The benefits of and#39;advanced clinical practiceand#39; (acp) training and education for key stakeholders. A systematic, mixed-method, literature review

Journal of Nursing & Care

ISSN: 2167-1168

Open Access

The benefits of 'advanced clinical practice' (acp) training and education for key stakeholders. A systematic, mixed-method, literature review

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May 11-12, 2021 | Webinar

Vikki-Jo Scott

University of Essex, School of Health & Social Care, England

Scientific Tracks Abstracts: JNC

Abstract :

Background: For many years reference has been made to ‘Advanced Clinical Practice’ and ‘Advanced Clinical Practitioners’ (ACP) and attempts have been made to control the use of this title by education providers, employers, and health practitioners. In 2017 a number of professional bodies collaborated to create the ‘Multi-Professional framework for Advanced Clinical Practice in England’, (Health Education England 2017). This sets out the definition of ACP, the scope of practice and practitioners this applies to, and the standards and capabilities that are expected in order to practice under this title. Whilst this falls short of regulation of the title, it has now provided a benchmark by which education and training providers can badge their products as leading to advanced clinical practice, employers can use to select individuals to work in ACP roles or undertake ACP related tasks and individuals can provide evidence against to support their credentials as an ACP. Aim: The review aimed to establish what the evidence base is for claims made regarding the benefits and impact of ACP for key stakeholders in this field. Method: Mixed method systematic literature review drawing upon empirical evidence to inform a narrative interpretive synthesis. Results: 44 papers of mixed methodology were identified. Convenience sampling was common, with use of self-report from a sub-set of the diverse ACP community. There was an absence of longitudinal research, particularly that might evidence outcome measures such as cost effectiveness. Consensus could be found regarding the definition, barriers, and facilitators of ACP; that it can be split into ‘substitution’ and ‘supplementation’ roles, and that the clinical practice element of the role dominates. Variation is evident in the training, education, scope of practice, and regulation of ACP. The diversity found contributes to limited evidence of personal positive impact for health professionals in becoming an ACP.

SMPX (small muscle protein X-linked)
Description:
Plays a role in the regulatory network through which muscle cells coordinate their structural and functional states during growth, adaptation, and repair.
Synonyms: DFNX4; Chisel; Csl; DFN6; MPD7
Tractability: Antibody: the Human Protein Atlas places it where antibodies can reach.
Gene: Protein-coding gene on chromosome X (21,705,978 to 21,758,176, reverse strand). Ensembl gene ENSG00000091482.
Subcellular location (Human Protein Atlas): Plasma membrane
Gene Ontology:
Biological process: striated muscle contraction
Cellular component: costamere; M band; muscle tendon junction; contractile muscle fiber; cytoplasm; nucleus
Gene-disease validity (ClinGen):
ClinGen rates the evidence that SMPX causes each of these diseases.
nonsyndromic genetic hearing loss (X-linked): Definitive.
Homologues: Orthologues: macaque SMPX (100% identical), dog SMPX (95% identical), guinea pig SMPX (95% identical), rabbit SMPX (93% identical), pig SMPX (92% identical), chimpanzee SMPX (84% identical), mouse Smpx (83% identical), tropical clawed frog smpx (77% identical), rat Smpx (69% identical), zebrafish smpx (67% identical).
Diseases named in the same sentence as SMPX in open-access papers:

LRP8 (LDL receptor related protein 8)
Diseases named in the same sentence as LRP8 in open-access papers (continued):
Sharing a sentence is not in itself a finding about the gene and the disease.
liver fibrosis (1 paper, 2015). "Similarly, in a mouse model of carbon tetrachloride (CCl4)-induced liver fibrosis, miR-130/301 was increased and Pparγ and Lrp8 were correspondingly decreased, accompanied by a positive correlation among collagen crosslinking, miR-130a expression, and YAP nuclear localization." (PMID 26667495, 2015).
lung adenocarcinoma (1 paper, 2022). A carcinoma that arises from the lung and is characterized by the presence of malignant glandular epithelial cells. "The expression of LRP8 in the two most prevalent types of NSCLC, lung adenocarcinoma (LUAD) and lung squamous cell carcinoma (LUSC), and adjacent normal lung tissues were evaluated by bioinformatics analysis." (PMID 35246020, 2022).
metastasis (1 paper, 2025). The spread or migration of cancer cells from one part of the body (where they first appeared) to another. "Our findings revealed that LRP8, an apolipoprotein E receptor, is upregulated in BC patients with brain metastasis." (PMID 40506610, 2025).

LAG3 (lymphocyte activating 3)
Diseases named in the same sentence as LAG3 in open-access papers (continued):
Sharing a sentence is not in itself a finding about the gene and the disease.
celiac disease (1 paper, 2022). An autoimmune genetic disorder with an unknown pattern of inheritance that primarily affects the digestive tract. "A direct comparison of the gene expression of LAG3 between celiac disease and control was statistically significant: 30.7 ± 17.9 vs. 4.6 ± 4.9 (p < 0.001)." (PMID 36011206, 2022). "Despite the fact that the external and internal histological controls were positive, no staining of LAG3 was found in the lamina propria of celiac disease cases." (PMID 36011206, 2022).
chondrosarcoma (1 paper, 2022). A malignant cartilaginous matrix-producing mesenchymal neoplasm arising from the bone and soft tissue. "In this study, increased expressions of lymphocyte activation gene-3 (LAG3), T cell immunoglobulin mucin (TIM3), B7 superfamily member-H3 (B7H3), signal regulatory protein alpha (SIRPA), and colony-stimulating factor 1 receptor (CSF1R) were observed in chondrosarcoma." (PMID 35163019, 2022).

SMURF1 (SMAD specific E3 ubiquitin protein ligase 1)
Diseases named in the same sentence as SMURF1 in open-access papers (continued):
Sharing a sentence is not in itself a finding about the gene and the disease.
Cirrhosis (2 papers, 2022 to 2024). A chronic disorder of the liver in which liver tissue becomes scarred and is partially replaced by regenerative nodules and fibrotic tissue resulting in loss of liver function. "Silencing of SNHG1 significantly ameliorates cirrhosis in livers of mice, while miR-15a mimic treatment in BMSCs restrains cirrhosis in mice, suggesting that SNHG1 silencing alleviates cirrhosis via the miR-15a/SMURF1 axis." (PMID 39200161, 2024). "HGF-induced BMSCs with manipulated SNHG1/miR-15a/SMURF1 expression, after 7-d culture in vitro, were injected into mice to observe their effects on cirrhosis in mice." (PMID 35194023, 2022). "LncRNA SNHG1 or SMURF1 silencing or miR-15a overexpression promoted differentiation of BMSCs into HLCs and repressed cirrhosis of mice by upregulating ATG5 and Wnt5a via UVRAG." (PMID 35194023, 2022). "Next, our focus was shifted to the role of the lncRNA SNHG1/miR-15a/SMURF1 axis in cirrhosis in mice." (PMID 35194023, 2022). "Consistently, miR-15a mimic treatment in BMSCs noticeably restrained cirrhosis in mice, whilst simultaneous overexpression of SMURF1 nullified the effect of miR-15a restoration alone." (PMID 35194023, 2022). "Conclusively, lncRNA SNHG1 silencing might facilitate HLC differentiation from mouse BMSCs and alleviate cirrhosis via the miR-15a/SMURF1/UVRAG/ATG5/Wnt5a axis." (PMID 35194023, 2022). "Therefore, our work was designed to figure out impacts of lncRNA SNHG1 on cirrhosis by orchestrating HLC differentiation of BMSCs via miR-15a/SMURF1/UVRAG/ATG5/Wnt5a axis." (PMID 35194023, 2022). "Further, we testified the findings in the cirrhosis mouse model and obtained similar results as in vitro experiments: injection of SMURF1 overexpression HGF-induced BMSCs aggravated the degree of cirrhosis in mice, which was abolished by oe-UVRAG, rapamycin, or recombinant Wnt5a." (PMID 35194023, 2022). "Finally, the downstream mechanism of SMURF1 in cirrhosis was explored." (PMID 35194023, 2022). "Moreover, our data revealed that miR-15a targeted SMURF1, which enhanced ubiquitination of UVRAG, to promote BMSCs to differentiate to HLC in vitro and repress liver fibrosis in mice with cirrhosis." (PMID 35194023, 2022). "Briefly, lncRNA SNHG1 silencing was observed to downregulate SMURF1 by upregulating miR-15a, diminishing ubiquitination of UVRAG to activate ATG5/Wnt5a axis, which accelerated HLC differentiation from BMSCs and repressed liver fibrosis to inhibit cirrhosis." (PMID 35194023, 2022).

Biography :

Vikki-Jo Scott is a Registered Nurse with a background in Critical Care Nursing. Since working in academia she has focused on Continuing Professional Development for Health and Social Care professionals. This includes leading the MSc in Health Care Practice and the Advanced Clinical Practice Apprenticeship which provides a flexible, modular route for health professionals undertaking post-registration education in their field of clinical practice. She is a Senior Fellow of the Higher Education Academy with a Masters in Learning and Teaching and up until 2020 was the Dean of the School of Health & Social Care at the University of Essex, England. As well as returning to clinical practice to work in Critical Care during the Covid-19 crisis she is currently undertaking a PhD focussed on Advanced Clinical Practice.

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